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This week, we are featuring an article on classroom and building design. Be sure to mark your calendars for the upcoming 2020 UDL-IRN International Summit this April 7th-9th. Finally, check out a blog post about UDL from the UDL-IRN’s very own Sarah Strack!

UDL Spotlight

How simple classroom design changes can boosts children’s learning. 
Check out this article about classroom design principles and how to improve learning in key subjects by 16%.

Upcoming Events 

2020 UDL-IRN International Summit
Summit tickets are available for the 2020 UDL-IRN International Summit in Silicon Valley, CA on April 8th and 9th, 2020! Learn more and save your spot!

UDL from a Student Perspective

Student Perspective: Why I Wish My District Had UDL 

Sarah Strack 

 As research, studies and observations show, there is no “one fits all education.” Schools are filled with students who have learning disabilities, speak English as a second language, have mental health problems, etc., the point being, every student learns differently so why are more people not accommodating the needs of all students.

This is the mission of UDL-IRN,  to support the design of future-ready learning environments that are equitable, beneficial, and meaningful for all learners. 

One of my favorite people in the entire world, my brother Alex, has struggled his entire life with his dyslexia and ADHD. He was diagnosed in early elementary school with it and it became evident very quickly that he did not learn like the other students. Alex needed accommodations to his learning because he was not part of the “one fits all education.”. 

Luckily my mom had the time, patience, knowledge and resources to go to school and attain a 504 plan and an IEP. The thing about an IEP and 504 plan is that there is no sense of accountability towards the teachers who are supposed to be implementing the written contract. In the early years I watched as my mother had to constantly be my brothers advocate day after day to get his IEP implemented in the classroom, this duty was later shared by my brother.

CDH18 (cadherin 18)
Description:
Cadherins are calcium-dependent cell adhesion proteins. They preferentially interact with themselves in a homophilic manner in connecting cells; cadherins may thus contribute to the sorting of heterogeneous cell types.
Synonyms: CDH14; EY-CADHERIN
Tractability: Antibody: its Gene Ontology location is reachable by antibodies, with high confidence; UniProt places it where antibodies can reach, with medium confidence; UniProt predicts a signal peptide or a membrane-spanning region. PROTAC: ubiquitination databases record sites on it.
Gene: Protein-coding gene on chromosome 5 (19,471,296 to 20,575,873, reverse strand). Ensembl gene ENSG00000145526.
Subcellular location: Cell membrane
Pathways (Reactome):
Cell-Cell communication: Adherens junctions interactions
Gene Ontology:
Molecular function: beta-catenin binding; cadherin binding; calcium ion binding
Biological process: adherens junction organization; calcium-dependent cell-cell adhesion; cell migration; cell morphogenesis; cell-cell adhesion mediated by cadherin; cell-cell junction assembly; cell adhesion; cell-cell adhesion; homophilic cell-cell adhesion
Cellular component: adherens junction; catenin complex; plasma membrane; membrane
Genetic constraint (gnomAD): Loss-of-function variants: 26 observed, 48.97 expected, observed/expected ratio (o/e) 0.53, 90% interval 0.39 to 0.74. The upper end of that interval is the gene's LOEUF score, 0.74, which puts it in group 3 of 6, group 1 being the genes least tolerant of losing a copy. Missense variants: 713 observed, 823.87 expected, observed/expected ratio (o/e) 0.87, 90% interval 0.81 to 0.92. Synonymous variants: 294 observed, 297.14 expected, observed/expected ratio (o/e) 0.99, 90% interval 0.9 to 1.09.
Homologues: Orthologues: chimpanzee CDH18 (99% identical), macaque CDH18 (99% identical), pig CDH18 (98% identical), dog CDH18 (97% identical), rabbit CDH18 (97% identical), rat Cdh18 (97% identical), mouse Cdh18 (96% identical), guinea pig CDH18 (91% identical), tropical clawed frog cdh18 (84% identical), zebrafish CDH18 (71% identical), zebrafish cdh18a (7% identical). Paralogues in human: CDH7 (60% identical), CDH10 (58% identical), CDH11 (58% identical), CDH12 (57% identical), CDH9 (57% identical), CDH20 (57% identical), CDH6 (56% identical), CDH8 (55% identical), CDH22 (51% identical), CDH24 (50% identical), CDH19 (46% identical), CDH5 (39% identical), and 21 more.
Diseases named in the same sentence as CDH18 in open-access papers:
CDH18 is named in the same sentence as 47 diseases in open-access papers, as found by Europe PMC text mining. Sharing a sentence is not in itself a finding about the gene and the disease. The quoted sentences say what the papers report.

Alex has constantly had to fight for his education because he does not learn like the “normal student.” It breaks my heart to know that there are students out there who have similar barriers like Alex’s who do not have the means or resources to fight. 

That is what is so amazing about Universal Design for Learning, the environment is already built for all types of students and the accommodations they need. There is no fighting or advocating, but there is learning. There is no feeling like an outcast because you have barriers that make you abnormal in comparison to the norm. 

There were so many nights my brother would go to bed crying because school was hard for him. The material was not hard, but the structure of the curriculum and homework was. Alex has always been one of the smartest in his class, and going to college on a scholarship for mechanical engineering and ROTC is proof of his journey, but I wish growing up he had a UDL classroom and curriculum. I wish he didn’t have to fight. I wish schools and teachers were always accommodating. I wish for him and all students that more schools, districts and classrooms would innovative and make UDL a priority. 

    As always, we welcome your feedback and would be happy to hear from you! If you have suggestions, want to become more engaged, or have events you want highlighted, let us know. Please reply to this email with your questions and comments.

    Thank you,
    McKenzie
    with the UDL-IRN Team